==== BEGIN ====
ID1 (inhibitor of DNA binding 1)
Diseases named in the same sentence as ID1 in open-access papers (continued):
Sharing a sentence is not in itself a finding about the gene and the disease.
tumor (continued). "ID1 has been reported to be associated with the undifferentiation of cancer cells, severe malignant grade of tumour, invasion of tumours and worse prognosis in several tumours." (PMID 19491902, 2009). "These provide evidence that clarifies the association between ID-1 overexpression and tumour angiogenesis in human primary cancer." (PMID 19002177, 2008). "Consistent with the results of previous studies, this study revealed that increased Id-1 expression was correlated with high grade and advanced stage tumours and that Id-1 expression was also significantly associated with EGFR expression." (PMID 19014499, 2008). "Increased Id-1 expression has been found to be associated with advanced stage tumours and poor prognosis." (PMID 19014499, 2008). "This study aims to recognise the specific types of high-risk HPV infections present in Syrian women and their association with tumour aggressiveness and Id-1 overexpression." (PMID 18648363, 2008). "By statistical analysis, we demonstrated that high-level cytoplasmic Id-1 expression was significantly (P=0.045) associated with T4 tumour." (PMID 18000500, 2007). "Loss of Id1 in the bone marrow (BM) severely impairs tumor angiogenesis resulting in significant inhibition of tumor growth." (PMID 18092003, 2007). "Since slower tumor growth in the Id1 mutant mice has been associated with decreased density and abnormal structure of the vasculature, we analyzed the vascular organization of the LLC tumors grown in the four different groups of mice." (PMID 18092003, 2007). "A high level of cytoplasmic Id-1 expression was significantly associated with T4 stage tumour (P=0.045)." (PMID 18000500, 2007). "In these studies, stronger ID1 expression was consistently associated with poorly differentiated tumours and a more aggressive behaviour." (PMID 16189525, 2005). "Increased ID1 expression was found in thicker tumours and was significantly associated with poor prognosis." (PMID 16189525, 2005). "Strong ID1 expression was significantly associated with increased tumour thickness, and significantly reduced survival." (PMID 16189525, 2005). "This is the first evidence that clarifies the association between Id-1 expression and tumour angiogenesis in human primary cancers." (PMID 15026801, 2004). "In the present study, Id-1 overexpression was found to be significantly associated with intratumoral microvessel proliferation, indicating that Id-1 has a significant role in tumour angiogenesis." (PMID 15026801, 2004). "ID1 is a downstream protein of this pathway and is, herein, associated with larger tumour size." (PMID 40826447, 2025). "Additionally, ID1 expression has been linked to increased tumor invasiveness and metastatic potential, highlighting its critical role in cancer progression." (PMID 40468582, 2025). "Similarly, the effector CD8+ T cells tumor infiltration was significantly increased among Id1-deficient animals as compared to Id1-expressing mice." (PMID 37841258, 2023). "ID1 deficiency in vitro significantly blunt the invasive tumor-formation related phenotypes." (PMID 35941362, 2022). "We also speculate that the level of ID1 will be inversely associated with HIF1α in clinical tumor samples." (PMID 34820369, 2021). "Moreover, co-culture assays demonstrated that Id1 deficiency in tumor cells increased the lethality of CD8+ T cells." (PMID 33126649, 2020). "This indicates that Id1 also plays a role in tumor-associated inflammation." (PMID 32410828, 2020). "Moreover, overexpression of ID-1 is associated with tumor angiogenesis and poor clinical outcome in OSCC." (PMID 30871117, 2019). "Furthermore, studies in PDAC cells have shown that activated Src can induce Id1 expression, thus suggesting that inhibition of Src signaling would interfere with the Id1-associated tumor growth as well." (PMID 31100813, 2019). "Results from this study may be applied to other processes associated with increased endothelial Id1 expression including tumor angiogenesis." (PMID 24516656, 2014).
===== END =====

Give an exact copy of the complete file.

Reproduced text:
ID1 (inhibitor of DNA binding 1)
Diseases named in the same sentence as ID1 in open-access papers (continued):
Sharing a sentence is not in itself a finding about the gene and the disease.
tumor (continued). "ID1 has been reported to be associated with the undifferentiation of cancer cells, severe malignant grade of tumour, invasion of tumours and worse prognosis in several tumours." (PMID 19491902, 2009). "These provide evidence that clarifies the association between ID-1 overexpression and tumour angiogenesis in human primary cancer." (PMID 19002177, 2008). "Consistent with the results of previous studies, this study revealed that increased Id-1 expression was correlated with high grade and advanced stage tumours and that Id-1 expression was also significantly associated with EGFR expression." (PMID 19014499, 2008). "Increased Id-1 expression has been found to be associated with advanced stage tumours and poor prognosis." (PMID 19014499, 2008). "This study aims to recognise the specific types of high-risk HPV infections present in Syrian women and their association with tumour aggressiveness and Id-1 overexpression." (PMID 18648363, 2008). "By statistical analysis, we demonstrated that high-level cytoplasmic Id-1 expression was significantly (P=0.045) associated with T4 tumour." (PMID 18000500, 2007). "Loss of Id1 in the bone marrow (BM) severely impairs tumor angiogenesis resulting in significant inhibition of tumor growth." (PMID 18092003, 2007). "Since slower tumor growth in the Id1 mutant mice has been associated with decreased density and abnormal structure of the vasculature, we analyzed the vascular organization of the LLC tumors grown in the four different groups of mice." (PMID 18092003, 2007). "A high level of cytoplasmic Id-1 expression was significantly associated with T4 stage tumour (P=0.045)." (PMID 18000500, 2007). "In these studies, stronger ID1 expression was consistently associated with poorly differentiated tumours and a more aggressive behaviour." (PMID 16189525, 2005). "Increased ID1 expression was found in thicker tumours and was significantly associated with poor prognosis." (PMID 16189525, 2005). "Strong ID1 expression was significantly associated with increased tumour thickness, and significantly reduced survival." (PMID 16189525, 2005). "This is the first evidence that clarifies the association between Id-1 expression and tumour angiogenesis in human primary cancers." (PMID 15026801, 2004). "In the present study, Id-1 overexpression was found to be significantly associated with intratumoral microvessel proliferation, indicating that Id-1 has a significant role in tumour angiogenesis." (PMID 15026801, 2004). "ID1 is a downstream protein of this pathway and is, herein, associated with larger tumour size." (PMID 40826447, 2025). "Additionally, ID1 expression has been linked to increased tumor invasiveness and metastatic potential, highlighting its critical role in cancer progression." (PMID 40468582, 2025). "Similarly, the effector CD8+ T cells tumor infiltration was significantly increased among Id1-deficient animals as compared to Id1-expressing mice." (PMID 37841258, 2023). "ID1 deficiency in vitro significantly blunt the invasive tumor-formation related phenotypes." (PMID 35941362, 2022). "We also speculate that the level of ID1 will be inversely associated with HIF1α in clinical tumor samples." (PMID 34820369, 2021). "Moreover, co-culture assays demonstrated that Id1 deficiency in tumor cells increased the lethality of CD8+ T cells." (PMID 33126649, 2020). "This indicates that Id1 also plays a role in tumor-associated inflammation." (PMID 32410828, 2020). "Moreover, overexpression of ID-1 is associated with tumor angiogenesis and poor clinical outcome in OSCC." (PMID 30871117, 2019). "Furthermore, studies in PDAC cells have shown that activated Src can induce Id1 expression, thus suggesting that inhibition of Src signaling would interfere with the Id1-associated tumor growth as well." (PMID 31100813, 2019). "Results from this study may be applied to other processes associated with increased endothelial Id1 expression including tumor angiogenesis." (PMID 24516656, 2014).